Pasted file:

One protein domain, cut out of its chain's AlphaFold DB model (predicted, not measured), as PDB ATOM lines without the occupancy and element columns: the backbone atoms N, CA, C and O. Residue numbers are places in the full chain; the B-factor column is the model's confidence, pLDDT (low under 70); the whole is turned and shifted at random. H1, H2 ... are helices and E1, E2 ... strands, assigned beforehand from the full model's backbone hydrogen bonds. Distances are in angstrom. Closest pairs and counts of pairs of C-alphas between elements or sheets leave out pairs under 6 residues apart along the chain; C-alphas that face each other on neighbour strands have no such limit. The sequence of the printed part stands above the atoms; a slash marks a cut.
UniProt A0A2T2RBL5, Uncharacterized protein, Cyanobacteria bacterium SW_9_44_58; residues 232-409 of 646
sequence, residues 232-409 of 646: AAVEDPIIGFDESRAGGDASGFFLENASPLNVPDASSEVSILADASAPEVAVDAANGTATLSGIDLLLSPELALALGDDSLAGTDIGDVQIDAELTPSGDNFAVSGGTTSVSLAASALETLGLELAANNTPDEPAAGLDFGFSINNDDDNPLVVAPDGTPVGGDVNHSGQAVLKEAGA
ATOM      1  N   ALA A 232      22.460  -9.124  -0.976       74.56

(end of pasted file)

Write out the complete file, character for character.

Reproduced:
One protein domain, cut out of its chain's AlphaFold DB model (predicted, not measured), as PDB ATOM lines without the occupancy and element columns: the backbone atoms N, CA, C and O. Residue numbers are places in the full chain; the B-factor column is the model's confidence, pLDDT (low under 70); the whole is turned and shifted at random. H1, H2 ... are helices and E1, E2 ... strands, assigned beforehand from the full model's backbone hydrogen bonds. Distances are in angstrom. Closest pairs and counts of pairs of C-alphas between elements or sheets leave out pairs under 6 residues apart along the chain; C-alphas that face each other on neighbour strands have no such limit. The sequence of the printed part stands above the atoms; a slash marks a cut.
UniProt A0A2T2RBL5, Uncharacterized protein, Cyanobacteria bacterium SW_9_44_58; residues 232-409 of 646
sequence, residues 232-409 of 646: AAVEDPIIGFDESRAGGDASGFFLENASPLNVPDASSEVSILADASAPEVAVDAANGTATLSGIDLLLSPELALALGDDSLAGTDIGDVQIDAELTPSGDNFAVSGGTTSVSLAASALETLGLELAANNTPDEPAAGLDFGFSINNDDDNPLVVAPDGTPVGGDVNHSGQAVLKEAGA
ATOM      1  N   ALA A 232      22.460  -9.124  -0.976       74.56